The total lunar eclipse that took place in the last hours of May 15 was a sight to behold. For nearly 90 minutes the earth's shadow blunted the full moon's glow, producing a sphere bathed in a dusty shade of red that was much more pronounced if viewed through binoculars or a telescope. Better still is the view of the eclipse provided by the images below, captured by Bill Coley with his camera attached to his telescope, the scope serving as the camera's lens. The images are in chronological order, from the moon's appearance just before the eclipse began to the early moments of the earth's shadow's departure from the lunar scene just before midnight. Enjoy!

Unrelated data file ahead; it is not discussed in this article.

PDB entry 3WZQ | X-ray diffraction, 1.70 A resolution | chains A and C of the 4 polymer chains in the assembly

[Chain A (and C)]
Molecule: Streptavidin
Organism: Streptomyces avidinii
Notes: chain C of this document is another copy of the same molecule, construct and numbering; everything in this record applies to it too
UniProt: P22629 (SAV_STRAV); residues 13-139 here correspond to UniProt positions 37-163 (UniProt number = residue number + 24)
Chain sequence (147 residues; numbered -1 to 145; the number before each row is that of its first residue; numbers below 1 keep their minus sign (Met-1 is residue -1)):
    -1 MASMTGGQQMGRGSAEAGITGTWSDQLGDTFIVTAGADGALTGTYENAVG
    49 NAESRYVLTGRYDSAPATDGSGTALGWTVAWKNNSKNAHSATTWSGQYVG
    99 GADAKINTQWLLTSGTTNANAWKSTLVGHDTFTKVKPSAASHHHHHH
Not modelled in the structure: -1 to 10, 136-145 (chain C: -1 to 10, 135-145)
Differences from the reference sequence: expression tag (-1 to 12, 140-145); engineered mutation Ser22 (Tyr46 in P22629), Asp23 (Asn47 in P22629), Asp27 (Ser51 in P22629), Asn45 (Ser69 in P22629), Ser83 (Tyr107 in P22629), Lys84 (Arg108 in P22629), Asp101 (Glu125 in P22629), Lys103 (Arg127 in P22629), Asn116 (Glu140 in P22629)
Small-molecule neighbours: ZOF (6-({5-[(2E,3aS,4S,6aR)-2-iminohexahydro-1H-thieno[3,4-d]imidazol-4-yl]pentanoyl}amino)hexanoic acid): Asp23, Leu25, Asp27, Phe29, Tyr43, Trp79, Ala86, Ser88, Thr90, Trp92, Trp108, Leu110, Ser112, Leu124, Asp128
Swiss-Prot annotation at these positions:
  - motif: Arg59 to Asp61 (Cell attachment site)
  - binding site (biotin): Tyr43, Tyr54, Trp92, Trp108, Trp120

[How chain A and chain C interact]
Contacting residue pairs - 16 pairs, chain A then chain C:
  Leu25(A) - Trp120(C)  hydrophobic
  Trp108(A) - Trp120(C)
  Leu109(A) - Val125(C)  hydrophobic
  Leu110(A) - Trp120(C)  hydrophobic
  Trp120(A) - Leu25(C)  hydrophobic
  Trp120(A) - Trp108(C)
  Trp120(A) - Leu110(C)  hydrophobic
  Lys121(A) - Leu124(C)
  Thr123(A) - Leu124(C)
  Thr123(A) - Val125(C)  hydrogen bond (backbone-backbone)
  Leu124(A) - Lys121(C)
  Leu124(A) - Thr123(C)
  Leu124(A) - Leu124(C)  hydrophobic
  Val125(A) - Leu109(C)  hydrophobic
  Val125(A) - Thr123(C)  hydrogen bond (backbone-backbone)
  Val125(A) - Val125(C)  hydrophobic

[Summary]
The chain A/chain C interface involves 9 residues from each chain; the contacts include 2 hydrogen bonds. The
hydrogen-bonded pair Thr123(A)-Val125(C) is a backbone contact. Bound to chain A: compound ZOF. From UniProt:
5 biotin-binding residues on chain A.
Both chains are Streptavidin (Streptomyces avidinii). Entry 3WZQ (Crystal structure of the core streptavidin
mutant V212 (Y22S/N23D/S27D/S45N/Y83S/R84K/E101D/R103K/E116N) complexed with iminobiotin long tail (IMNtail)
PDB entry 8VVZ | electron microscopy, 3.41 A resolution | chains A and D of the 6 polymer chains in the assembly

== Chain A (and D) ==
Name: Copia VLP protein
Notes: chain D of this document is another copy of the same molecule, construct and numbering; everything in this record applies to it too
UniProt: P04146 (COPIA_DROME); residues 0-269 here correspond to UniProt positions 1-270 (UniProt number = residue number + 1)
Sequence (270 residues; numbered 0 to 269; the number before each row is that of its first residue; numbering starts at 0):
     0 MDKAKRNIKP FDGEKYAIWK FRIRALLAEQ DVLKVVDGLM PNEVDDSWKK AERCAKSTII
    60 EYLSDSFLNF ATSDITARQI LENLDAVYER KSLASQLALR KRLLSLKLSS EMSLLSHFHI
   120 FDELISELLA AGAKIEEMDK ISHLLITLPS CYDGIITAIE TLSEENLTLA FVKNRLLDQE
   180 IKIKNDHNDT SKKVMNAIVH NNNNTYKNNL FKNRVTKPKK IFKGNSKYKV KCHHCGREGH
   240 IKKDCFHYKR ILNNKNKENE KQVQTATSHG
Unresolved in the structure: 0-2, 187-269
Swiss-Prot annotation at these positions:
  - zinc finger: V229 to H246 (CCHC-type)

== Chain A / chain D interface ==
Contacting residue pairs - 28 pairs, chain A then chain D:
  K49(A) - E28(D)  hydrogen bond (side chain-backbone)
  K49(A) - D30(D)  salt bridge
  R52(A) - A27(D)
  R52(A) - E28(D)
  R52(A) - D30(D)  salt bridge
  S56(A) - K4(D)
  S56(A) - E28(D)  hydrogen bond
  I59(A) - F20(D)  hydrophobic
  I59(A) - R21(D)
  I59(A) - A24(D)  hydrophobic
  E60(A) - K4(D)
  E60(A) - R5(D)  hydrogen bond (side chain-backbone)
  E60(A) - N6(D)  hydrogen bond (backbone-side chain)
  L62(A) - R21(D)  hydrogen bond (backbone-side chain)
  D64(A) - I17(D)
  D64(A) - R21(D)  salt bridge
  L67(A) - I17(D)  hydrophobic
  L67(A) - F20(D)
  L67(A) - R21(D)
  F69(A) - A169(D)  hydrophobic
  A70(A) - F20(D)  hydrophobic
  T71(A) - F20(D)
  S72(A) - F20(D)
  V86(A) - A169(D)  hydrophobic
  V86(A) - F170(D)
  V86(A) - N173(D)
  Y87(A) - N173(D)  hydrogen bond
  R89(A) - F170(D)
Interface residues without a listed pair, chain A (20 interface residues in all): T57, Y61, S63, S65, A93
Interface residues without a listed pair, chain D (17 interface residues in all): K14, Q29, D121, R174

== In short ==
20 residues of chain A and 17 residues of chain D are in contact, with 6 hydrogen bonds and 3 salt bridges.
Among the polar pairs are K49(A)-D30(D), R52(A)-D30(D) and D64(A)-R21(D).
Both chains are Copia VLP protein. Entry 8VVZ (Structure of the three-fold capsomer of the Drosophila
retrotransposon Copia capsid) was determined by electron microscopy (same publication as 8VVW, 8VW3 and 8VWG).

"The heavens proclaim the glory of God.
The skies display his craftsmanship.
Day after day they continue to speak;
night after night they make him known."
Psalm 19.1-2 (NLT)